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Court Blocks Proof-Of-Citizenship Requirement For Voters In 3 States

A voter enters city hall in Lecompton, Kan., to vote in the state's primary election last month.
Orlin Wagner
A voter enters city hall in Lecompton, Kan., to vote in the state's primary election last month.

A federal appeals court has blocked a proof-of-citizenship requirement on a federal mail voter registration form in Kansas, Alabama and Georgia.

The case pits Brian Newby, U.S. Election Assistance Commission executive director who argues that the requirement prevents voter fraud, against the League of Women Voters, which argues the documentation requirement disenfranchises voters.

Newby approved the three states' request for the proof-of-citizenship requirement in January, which meant that voters registering had to show documentation such as a birth certificate or a passport.

"This action has illegally kept voters from the polls, caused confusion, and threatened the lawful voter registration efforts of the League and other groups," the League said in a statement. Its president, Chris Carson, said the requirement had amounted to "thinly veiled discrimination." Carson praised the ruling blocking it and said that "we should be making voting easier, not harder. All eligible Americans deserve the opportunity to register and vote without obstacles."

In Kansas, the requirement disproportionately impacted people under 30, the elderly, and those living in urban areas, as The Wichita Eagle's Brian Lowry told Weekend Edition Sunday last month.

As NPR's Pam Fessler explained, in other states "the federal form, which can be used throughout the United States as an alternative to local voter registration forms, requires individuals to swear that they are citizens. It does not require a birth certificate or other document as proof."

This dispute is distinct from the many other voter ID fights playing out across the country, as Pam reported back in February. "Unlike most voter ID conflicts — which involve showing identification at the polls — this comes earlier in the process, when residents are first registering to vote," Pam said.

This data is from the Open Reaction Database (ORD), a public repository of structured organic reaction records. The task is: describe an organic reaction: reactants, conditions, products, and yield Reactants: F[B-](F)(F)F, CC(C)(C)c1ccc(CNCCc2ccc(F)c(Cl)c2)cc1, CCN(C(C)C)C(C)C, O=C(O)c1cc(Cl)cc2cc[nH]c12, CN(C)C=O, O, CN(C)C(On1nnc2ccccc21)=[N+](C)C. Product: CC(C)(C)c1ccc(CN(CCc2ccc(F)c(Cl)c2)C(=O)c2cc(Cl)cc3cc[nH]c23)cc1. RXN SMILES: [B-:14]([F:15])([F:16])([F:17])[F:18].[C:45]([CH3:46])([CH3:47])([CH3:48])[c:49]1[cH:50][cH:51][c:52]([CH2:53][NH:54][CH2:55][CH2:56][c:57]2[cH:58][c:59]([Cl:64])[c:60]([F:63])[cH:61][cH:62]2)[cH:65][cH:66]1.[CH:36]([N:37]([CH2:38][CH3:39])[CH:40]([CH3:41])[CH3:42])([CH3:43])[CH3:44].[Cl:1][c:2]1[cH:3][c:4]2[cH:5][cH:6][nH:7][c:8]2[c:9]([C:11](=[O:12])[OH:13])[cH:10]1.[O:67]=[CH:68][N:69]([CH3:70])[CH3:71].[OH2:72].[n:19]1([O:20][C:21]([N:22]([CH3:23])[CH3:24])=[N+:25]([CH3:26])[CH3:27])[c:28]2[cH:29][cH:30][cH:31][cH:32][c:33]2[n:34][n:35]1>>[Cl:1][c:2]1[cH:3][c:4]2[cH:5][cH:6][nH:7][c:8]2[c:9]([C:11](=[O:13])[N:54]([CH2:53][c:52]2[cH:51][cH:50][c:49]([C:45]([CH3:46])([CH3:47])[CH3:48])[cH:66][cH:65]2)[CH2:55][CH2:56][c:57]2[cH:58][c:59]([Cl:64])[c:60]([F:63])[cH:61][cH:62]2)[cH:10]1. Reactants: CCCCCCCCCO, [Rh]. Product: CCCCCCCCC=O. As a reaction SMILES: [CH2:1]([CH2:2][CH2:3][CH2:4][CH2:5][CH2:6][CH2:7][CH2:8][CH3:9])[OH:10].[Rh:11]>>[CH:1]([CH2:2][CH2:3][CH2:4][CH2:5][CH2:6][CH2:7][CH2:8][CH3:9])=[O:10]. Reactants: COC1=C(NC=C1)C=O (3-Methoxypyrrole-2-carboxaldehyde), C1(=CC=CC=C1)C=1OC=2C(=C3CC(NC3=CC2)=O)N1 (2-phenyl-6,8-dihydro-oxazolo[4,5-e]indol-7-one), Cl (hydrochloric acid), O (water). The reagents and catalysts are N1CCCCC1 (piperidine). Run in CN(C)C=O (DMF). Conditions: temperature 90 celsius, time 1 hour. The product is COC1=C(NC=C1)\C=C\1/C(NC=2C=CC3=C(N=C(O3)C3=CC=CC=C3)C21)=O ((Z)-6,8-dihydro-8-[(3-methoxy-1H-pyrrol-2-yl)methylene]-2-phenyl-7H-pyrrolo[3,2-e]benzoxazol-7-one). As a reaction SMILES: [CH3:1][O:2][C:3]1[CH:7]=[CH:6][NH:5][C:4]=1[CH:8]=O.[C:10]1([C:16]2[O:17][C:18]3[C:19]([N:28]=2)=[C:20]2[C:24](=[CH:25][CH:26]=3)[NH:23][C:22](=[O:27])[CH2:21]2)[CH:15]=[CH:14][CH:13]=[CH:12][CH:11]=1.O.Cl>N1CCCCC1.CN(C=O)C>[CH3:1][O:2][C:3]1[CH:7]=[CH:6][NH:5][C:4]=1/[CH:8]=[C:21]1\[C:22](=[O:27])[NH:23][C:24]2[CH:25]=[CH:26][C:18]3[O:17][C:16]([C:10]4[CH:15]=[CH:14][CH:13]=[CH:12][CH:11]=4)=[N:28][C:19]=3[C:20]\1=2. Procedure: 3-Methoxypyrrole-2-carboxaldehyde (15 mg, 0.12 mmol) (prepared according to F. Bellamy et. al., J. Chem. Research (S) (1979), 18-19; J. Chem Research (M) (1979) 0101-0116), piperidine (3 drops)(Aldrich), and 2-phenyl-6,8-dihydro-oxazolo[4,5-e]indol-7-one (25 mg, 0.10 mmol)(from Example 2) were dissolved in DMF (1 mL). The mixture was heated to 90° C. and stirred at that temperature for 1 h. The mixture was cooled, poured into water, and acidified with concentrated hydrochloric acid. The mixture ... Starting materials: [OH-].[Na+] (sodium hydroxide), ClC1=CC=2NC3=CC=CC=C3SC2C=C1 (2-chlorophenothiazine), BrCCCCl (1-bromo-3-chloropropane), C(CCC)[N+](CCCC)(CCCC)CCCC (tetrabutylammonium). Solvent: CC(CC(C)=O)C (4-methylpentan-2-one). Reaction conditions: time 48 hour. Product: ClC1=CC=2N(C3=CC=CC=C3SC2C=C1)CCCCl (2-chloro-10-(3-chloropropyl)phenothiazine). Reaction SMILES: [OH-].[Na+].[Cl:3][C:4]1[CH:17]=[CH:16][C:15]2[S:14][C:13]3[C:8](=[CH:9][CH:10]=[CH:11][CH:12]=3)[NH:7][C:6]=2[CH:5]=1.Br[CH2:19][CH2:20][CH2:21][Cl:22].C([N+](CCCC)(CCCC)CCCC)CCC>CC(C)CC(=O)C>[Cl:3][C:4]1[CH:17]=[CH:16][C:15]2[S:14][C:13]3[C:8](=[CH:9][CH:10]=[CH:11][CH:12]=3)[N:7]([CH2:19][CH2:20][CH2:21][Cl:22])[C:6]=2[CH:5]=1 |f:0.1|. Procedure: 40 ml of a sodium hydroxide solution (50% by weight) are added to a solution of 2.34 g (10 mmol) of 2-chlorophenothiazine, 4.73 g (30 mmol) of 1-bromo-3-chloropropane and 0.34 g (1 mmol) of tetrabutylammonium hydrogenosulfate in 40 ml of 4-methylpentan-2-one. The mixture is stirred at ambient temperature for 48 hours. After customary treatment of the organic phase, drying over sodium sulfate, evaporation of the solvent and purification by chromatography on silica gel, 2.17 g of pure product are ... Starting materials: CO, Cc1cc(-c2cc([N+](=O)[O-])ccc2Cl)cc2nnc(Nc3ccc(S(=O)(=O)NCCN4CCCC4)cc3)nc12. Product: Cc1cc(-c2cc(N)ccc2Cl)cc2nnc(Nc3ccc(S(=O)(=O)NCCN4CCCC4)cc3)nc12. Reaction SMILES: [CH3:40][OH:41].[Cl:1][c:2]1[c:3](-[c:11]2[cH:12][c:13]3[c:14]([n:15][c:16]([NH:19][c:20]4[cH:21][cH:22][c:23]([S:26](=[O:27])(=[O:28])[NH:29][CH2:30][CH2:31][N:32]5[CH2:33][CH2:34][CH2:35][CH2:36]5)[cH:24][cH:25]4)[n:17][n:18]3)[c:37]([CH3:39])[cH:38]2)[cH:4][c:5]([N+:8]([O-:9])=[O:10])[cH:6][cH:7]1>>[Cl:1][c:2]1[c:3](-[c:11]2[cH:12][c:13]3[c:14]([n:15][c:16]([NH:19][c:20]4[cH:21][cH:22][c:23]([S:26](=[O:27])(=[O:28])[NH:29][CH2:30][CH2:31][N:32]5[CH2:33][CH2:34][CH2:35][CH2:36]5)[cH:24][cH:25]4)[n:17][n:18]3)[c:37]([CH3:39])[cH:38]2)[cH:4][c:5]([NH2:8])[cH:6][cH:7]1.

Friday's ruling, which was handed down by the U.S. Court of Appeals for the District of Columbia, grants the preliminary injunction after a district court denied the motion. The ruling states that the case had a "likelihood of success on merits" and that the League had shown the requirement caused "irreparable harm." Now, the case will go back to the district court.

The ruling orders the Commission to promptly remove "from the state-specific instructions those requirements directing voter registration applicants to submit proof of their U.S. citizenship." Forms submitted since the requirement was introduced in January "should be treated as if they did not contain the now-stricken state-specific instructions," it says.

Kansas is the only state of the three that has actually been enforcing the proof-of-citizenship requirement, according to the AP.

And as Pam reported, Newby (who is from Kansas) weighed in on the requirement after a major battle was already playing out in the state. Kansas Secretary of State Kris Kobach led the push for citizenship requirement, and it is "being challenged in several lawsuits at both the state and federal level," according to The Wichita Eagle.

In January a state judge "ruled that Kansas Secretary of State Kris Kobach could not enforce the proof-of-citizenship requirement for those who use the federal form." It was then that Newby accepted the change in instructions for the form.

Additionally, a federal judge ruled in May that "some 18,000 people who registered at the state's motor vehicle offices and did not provide such documents should be allowed to vote in federal elections on Nov. 8," as Pam reported.

Copyright 2021 NPR. To see more, visit https://www.npr.org.

Merrit Kennedy is a reporter for NPR's News Desk. She covers a broad range of issues, from the latest developments out of the Middle East to science research news.